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    Keynote Message at the SEC-PSE Corporate Governance Forum 2016

    22 November 2016

    Summit Hall C and D, PICC, Pasay City

    What a privilege to keynote an event spearheaded by the government’s agency with the highest trust rating, on topics of integrity, good governance, and sustainable development. No other government agency could tackle such an important agenda with as much moral authority. And in light of recent, disturbing events, ladies and gentlemen, I long to speak to our business community as well as the rest of our beautiful nation, about home-grown values that I fear may be becoming scant in our society. Things like integrity and honesty. Justice and the rule of law. Values that turn us into considerate, fair, and kind human beings.

    All these, simple values though they may be, are the bedrock and the essence of good governance and our fight to focus on the welfare of the bottom billion, who stare at poverty every single day. And in an increasingly competitive and extremely fast-paced world of business, corporations such as yours will have to take the time for introspection to figure out how to grow in a good way, how to compete with integrity, and how to incorporate metrics that are beyond profitability.

    To talk about the why, let me start by telling you of a trip my staff and I made a couple of weeks ago. We were in a very remote barangay off in Culion, Palawan and the barangay called Malaking Patag .As we went around town, everyone was crying and I didn’t know why. The Mayor was crying, the Barangay Captain was crying as they talked. I learned that it was tears of joy because it was the first time that the people in that barangay were meeting a national government official, such was the remoteness of their dwellings. In that moment, I vowed to myself to work harder to see the invisibles—the last, the least, and the lost. It is high time we turn our attention from the elite and the privileged and the powerful to those who deserve attention the most.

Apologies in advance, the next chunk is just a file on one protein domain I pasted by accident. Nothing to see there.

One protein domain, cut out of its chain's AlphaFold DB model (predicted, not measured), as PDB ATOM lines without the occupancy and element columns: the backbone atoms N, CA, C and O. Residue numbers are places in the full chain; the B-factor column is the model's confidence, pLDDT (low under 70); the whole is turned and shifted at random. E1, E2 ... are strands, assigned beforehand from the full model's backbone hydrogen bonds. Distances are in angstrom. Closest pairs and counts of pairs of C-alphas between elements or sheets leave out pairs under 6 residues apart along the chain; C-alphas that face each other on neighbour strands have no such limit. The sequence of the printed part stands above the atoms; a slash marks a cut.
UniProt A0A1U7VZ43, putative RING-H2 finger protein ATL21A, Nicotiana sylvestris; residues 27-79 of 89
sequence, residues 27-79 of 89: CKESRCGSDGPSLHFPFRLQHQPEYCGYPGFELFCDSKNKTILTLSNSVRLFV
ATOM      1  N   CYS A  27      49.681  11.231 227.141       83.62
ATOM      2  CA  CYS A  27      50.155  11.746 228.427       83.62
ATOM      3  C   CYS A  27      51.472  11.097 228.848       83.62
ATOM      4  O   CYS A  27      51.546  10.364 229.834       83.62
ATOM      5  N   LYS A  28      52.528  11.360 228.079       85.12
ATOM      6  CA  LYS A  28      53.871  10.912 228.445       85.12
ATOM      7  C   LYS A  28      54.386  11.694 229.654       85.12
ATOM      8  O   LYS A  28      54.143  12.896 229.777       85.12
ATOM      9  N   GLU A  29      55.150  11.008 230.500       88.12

To do this takes effortand laser-like focus on things that matter even more than profitability and business growth. For instance, after Malaking Patag, we went to Agutaya, a very small, very poor town in Palawan. You have to take a very long, very tiring, and I am sure, expensive ten-hour boat ride from Coron. While we were there, we visited a public shool and observed that the children from grades 1 to 5 were almost the same size. The children were all suffering from a condition called stunting. Doctors later on told me that stunting after the first 1,000 days of a child’s life is irreversible. And our country has more than 3 million stunted children—a silent epidemic that will affect the entire economy if it remains unchecked as soon as possible.

    In your board rooms, I wonder if you worry about the welfare of people in places like Agutaya and Malaking Patag, as much as you worry about your niche markets and your balance sheets? I wonder if you hold yourselves up to metrics that go beyond short-term profitability and growth, and target real and sustainable development that include not just the welfare of the bottom poor but also the environment. Do we look at ethics, corporate governance, and commitment to small shareholders, with as much urgency as net income for the year? I hope we all do. I believe many of you already do. Please keep on doing so, because while the Philippines is poised for economic growth, such an achievement will not become sustainable if it is not inclusive.

    Research has shown that building nations where everyone can live and thrive and enjoy the benefits of economic growth is the best way to create even more growth. This is why sustainable development and corporate governance should be front and center of all our business plans. Inclusive growth is not just critical for those in the fringes of society that we have vowed to serve, but also for your businesses to grow sustainably.

    Businesses and capital markets have been fueling global growth for decades, creating wealth for nations.But while market-led economic growth transformed whole chunks of the global map, its unfortunate byproduct was the exclusion of swaths of population who did not gain equality of economic opportunity.